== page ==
GNC’s top merchant, a former Target vet, takes key role at Barnes & Noble
Barnes & Noble has appointed a new chief merchandising officer.
The struggling bookseller named Timothy Mantel to the position, effective immediately. Mantel, who will be responsible for driving sales and profitability in all areas of merchandising within the company, succeeds Mary Amicucci, who left Barnes & Noble in September 2017 after 20 months on the job.
Most recently, Mantel served as chief merchandising officer for GNC Corp., where he led a $2.6 billion product portfolio and helped relaunch the company’s business model. Mantel, who joined GNC in February 2016, also worked to streamline and reinvigorate GNC’s owned brand portfolio positioning.
Prior to GNC, Mantel spent 21 years at Target Corp, from 1994 to 2015, most recently as senior VP, food, household essentials and food service. He had previously served as president of Target Sourcing services. He also held various positions from business analyst to buyer and merchandise planning director early in his career.
Barnes & Noble has been struggling to reverse its sagging fortunes. Sales during the past holiday season fell 6.4% over the previous year amid declining store traffic. In November, the retailer said it would focus more on books and less on gifts and toys and explore reducing tis store size.
“We are thrilled that Tim will be taking on the important role of chief merchandising officer for Barnes & Noble,” said Demos Parneros, CEO of Barnes & Noble. “His deep knowledge of retail and proven track record are exactly what we need to invigorate our merchandising strategy and grow our business. He will be a great addition to our management team.”
Barnes & Noble operates 632 Barnes & Noble bookstores in 50 states.
C-suite turmoil at GameStop
GameStop has fired two of its top executives just days after it appointed a new chief executive.
The videogame retailer disclosed in a regulatory filing on Friday that it has terminated the employment of COO Tony Bartel and executive VP of strategic business and brand development, Michael Hogan, effective immediately. In the filing, the company said the terminations were without cause and both executives will receive payment and benefits as provided in their contracts.
The firings come on the heels of the appointment of GameStop veteran Michael K. Mauler as CEO. Mauler, who most recently served as served as executive VP and president of international, was named to succeed Paul Raines, who is undergoing medical treatment. He resigned from all duties at the company last week in order to focus on his health and family.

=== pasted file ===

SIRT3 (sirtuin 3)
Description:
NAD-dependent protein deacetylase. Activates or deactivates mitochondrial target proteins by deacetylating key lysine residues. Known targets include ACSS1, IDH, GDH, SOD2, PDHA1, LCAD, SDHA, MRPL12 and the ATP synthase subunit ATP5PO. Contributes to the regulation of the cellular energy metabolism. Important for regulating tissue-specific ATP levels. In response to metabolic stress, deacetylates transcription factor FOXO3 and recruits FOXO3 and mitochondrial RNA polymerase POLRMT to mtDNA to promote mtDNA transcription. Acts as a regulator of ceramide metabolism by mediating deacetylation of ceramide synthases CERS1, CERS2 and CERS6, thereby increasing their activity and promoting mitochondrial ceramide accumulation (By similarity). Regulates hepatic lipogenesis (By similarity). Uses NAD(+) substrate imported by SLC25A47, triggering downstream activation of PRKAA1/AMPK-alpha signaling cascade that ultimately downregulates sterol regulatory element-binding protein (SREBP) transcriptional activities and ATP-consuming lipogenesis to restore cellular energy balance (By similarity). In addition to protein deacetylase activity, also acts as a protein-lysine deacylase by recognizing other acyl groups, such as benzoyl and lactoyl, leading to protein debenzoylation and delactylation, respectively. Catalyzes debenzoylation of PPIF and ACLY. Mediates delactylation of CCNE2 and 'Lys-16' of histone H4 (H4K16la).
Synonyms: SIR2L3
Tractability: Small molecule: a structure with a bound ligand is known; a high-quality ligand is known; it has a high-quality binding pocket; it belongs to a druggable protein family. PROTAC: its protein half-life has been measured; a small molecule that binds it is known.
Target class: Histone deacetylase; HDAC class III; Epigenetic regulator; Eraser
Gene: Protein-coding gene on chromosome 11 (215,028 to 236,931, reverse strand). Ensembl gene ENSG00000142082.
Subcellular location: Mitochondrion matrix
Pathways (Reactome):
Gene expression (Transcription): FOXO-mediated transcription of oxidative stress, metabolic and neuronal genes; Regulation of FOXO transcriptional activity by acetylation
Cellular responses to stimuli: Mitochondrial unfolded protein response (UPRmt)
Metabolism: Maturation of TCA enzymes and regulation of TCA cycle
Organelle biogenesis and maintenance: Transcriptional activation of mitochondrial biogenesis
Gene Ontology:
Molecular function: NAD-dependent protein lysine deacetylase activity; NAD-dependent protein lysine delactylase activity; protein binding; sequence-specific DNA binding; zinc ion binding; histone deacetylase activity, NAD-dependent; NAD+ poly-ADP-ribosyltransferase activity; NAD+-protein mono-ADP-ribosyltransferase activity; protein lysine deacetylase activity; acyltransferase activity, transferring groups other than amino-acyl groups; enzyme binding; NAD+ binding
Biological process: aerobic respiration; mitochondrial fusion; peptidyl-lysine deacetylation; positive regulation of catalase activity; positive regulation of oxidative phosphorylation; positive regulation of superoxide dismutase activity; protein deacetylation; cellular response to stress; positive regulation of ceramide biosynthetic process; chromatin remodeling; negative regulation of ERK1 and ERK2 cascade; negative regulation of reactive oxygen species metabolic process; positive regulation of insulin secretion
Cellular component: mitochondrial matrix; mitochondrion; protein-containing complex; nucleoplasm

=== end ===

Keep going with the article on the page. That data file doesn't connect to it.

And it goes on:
Analysts: Former Ralph Lauren CEO lead candidate for top spot at Lululemon
Is Stefan Larsson poised to return to the retail arena?
The surprising departure of Laurent Potdevin as CEO of Lululemon Athletica Inc. will result in the return of a former star to the retail scene.
“In our view, the lead candidate is Stefan Larsson, the former CEO of Ralph Lauren,” Canaccord Genuity analysts led by Camilo Lyon wrote in a report. “Mr. Larsson’s one-year non-compete ends on May 1, 2018.”
Larsson took the reins at Ralph Lauren Corp.in November 2015, and left the company after less than two years on the job following creative disagreements with company founder Ralph Lauren. He arrived at Lauren from Gap Inc., where he served as global president of Old Navy. Prior to that, he was with fast-fashion giant H&M, which he is credited with helping to turn into a global retail powerhouse.
In its report, Canaccord said it expected Glen Murphy, who has been given the newly expanded role of executive chairman of Lululemon, to play an active role in the brand’s hunt for a new CEO. It noted that Larsson’s tenure at Old Navy occurred while Murphy was CEO of Gap Inc.
The Canaccord analysts said that while the root cause of Potdevine’s departure was not explicitly stated, Lululemon noted that he fell short of meeting the highest levels of integrity and respect for one another.
“Judging by this specific language, we can only assume there were claims of inappropriate behavior,” the analysts wrote. “To the board’s credit, it appears that it has moved quickly to quarantine any public fallout that could have ensued if details were to have been made public.”